Suzanne Sininger woke up out of breath, dreaming she had a hole in her stomach left by her baby. The baby she put up for adoption 25 years before.
Like Sininger, many birth mothers feel the need to reconnect with children they haven’t seen for years. The International Soundex Reunion Registry is one way to do that.
The free service is also a resource for adoptees, like Sininger’s daughter, whose name is also Suzanne. Though on different sides of the country, they both registered on the database and found each other several years ago.
“It feels that my life has come full circle,” said Sininger, a Bay Area artist.
Since 1975, the Soundex Registry has helped make such reunions possible. It was originally created in Carson City, Nev., to help cancer-stricken Emma May Vilardi find her family’s medical history that was lost when her mother was adopted.
On Saturday, workers from the Post Adoption Center for Education and Research asked people strolling near Cody’s Books on Fourth Street if they needed help finding a birth relative.
The event was part of a national registration day designed to give Soundex more entrants on what is already the oldest and largest national reunion database.
Although not many people stopped to look at the colored fliers filled with information about finding birth relatives, the organizers were satisfied.
“If there’s only one who comes by and it’s a good story, we’re successful,” said Bob Crowe, president of PACER and a reunited adoptee.
“The whole idea is to get the word out.”
Adoption remains a difficult topic. People avoid talking about it and states are reluctant to open their adoption records.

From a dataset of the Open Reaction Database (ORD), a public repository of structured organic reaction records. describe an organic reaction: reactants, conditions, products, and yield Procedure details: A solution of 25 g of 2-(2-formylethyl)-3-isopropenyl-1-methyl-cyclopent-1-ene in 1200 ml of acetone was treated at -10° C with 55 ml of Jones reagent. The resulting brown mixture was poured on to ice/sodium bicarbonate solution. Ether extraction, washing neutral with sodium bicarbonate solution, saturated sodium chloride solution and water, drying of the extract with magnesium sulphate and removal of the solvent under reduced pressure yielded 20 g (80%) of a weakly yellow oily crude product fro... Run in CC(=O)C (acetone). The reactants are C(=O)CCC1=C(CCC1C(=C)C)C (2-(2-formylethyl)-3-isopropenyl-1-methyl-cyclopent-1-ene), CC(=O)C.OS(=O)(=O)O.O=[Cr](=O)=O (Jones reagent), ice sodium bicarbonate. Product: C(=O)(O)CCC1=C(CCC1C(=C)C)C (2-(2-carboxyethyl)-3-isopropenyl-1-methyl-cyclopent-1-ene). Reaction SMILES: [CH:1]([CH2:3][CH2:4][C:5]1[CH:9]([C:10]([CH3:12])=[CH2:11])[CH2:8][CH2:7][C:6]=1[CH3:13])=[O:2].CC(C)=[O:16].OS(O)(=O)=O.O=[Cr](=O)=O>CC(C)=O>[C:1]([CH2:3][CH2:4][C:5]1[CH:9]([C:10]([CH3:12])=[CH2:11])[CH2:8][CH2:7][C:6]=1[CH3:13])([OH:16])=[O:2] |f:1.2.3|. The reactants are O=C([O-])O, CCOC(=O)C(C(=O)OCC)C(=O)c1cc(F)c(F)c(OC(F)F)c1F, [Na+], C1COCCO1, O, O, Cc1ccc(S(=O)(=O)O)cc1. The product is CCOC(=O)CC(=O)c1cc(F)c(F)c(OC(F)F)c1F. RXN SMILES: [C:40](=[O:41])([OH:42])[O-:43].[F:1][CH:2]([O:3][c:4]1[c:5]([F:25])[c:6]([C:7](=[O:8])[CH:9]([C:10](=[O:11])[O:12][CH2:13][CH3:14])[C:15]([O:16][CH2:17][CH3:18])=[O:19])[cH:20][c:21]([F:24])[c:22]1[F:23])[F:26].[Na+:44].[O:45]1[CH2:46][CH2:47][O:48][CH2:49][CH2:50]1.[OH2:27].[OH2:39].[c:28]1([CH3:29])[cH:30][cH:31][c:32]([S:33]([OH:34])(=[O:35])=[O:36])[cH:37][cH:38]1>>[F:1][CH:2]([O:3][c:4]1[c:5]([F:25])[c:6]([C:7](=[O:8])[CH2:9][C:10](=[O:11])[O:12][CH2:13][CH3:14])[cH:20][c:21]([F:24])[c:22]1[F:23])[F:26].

People who endeavor to find relatives can end up disappointed.
“For every wonderful loving success story, there is also one that is totally dreadful,” said Crowe.
Yet a survey conducted by the Evan B. Donaldson Adoption Institute found that six out of 10 Americans have had a personal experience with adoption.
And a study by the Maine Department of Human Resources Task Force on Adoption reported that 95 percent of birth parents and adoptees wanted to find their relatives.
That’s why Soundex can be successful – people who register are giving consent that they want to find their relatives.
The registry also gives information about support groups to people going through the difficult psychological process of finding a lost relative.
“It was the first time someone was listening to me and validating my wishes,” Sininger said. “I was so surprised, I burst into tears.”
For more information go to www.isrr.net. For support groups and birth relative search workshops, visit www.pacer-adoption.org.